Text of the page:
Sony BMG have really opened a can of worms recently. They’ve annoyed no end of PC users by installing software on people’s computers that circumvents the normal operation of the CD drives in order to
Sony BMG have really opened a can of worms recently. They’ve annoyed no end of PC users by installing software on people’s computers that circumvents the normal operation of the CD drives in order to prevent illegal copying of albums.
However, they’ve used a “rootkit” to do this surruptitiously. This rootkit cloaks the proprietry software installed on the PC to make it harder for people to either notice it is there at all or to remove it once they become aware of it. There have been reports that have suggested that removal of this software can incapacitate the drives on that machine!
Why Sony have done something so invasive is bizarre. I suppose most PC users will wonder why these CDs will only play in the proprietry player provided with the CD and think nothing else of it. In fact, most people won’t even be aware that Sony have been installing software on their PC that prevent them from using their own PC as they see fit. If I want to rip a CD so that I can play it on my portable player, then I would legitimately expect my PC to be able to do so, however people with these DRM-infested CDs will be unable to do this. Try getting iTunes to read them.
Sony should be ashamed of themselves. As a Linux user I’m currently unaffect by this – I’ll still be able to rip these CDs to my heart’s content. People that sell pirated copies of these CDs will also have already figured out how to get round this anyway, so what is the point? The BBC are reporting that there are a couple of class action lawsuits in the US that are being brought surrounding this. They are alleging that Sony has broken three Californian laws by doing this. Essentially, Sony are installing Spyware on your PC, and you’re agreeing to this by buying the CD in the first place.
The albums affected by this copyright protection method are as follows:
Trey Anastasio – Shine
Celine Dion – On ne Change Pas
Neil Diamond – 12 Songs
Our Lady Peace – Healthy in Paranoid Times
Chris Botti – To Love Again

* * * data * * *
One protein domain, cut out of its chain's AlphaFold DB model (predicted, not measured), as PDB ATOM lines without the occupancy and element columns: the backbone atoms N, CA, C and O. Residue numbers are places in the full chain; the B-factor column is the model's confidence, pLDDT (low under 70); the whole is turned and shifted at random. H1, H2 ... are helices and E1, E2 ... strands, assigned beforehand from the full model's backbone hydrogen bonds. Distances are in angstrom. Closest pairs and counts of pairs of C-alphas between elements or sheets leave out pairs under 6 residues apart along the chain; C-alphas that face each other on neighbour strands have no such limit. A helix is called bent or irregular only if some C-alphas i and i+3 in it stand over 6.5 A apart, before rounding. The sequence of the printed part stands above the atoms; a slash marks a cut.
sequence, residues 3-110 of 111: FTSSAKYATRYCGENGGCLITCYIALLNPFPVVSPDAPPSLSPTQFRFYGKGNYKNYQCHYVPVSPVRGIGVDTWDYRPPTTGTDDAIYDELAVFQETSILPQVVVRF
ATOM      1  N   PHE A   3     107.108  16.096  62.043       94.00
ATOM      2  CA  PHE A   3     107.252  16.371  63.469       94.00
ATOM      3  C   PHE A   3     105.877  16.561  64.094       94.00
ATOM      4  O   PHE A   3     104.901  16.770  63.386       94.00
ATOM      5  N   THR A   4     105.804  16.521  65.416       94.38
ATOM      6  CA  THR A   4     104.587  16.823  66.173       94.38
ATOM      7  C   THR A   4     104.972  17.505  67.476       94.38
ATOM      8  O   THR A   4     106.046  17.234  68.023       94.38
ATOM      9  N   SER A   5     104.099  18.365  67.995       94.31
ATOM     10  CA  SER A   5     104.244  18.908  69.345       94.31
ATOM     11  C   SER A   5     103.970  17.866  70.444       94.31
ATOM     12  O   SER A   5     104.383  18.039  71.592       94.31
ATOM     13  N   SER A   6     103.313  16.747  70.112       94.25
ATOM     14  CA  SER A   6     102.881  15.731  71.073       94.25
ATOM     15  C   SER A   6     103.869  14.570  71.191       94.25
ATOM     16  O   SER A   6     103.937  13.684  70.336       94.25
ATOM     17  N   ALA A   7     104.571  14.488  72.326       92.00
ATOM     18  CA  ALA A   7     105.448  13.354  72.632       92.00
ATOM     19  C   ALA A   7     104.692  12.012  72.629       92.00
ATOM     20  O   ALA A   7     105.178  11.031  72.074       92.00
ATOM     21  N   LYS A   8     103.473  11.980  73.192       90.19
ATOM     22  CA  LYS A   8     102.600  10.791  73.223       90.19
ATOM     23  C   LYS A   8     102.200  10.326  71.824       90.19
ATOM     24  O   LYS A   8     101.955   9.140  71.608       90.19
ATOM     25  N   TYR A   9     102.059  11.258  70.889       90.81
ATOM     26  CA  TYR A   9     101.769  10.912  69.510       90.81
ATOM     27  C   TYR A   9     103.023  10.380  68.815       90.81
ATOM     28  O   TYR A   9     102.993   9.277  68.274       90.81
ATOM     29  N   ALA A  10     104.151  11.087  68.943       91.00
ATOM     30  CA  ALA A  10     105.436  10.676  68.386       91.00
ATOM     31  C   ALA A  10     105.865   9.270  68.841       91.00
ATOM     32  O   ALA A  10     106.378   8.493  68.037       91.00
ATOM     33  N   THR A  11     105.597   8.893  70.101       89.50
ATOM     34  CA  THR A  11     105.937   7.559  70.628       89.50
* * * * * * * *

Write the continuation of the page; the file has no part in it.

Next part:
Van Zant – Get Right with the Man
Switchfoot – Nothing is Sound
The Coral – The Invisible Invasion
Acceptance – Phantoms
Susie Suh – Susie Suh
Amerie – Touch
Life of Agony – Broken Valley
Horace Silver Quintet – Silver’s Blue
Gerry Mulligan – Jeru
Dexter Gordon – Manhattan Symphonie
The Bad Plus – Suspicious Activity
The Dead 60s – The Dead 60s
Dion – The Essential Dion
Natasha Bedingfield – Unwritten
Ricky Martin – Life
Do not buy these CDs unless you want Sony tinkering with your Windows installation. At the moment the number of affected CDs is relatively small, though some are very high-profile releases, and they are only on-sale in the US. If they get a smooth ride with this activity over there then it’s only a matter of time before they try it with releases elsewhere. I’d rather that didn’t happen.
Bill Thompson has written a very interesting article about this on the BBC technology site. It’s very informative but quite pessimistic in his long-term view. He sees this situation only getting worse with increased hardware protection being designed into chipsets.
As consumers, we really do have the power. If we vote with our wallets and cut these bastards profits off then all these companies that are trying to restrict our legal use of paid-for music will have to listen. I do not support piracy. I just want to be able to use my CDs in the equipment that I have without having my installation altered by DRM-obsessed tossers.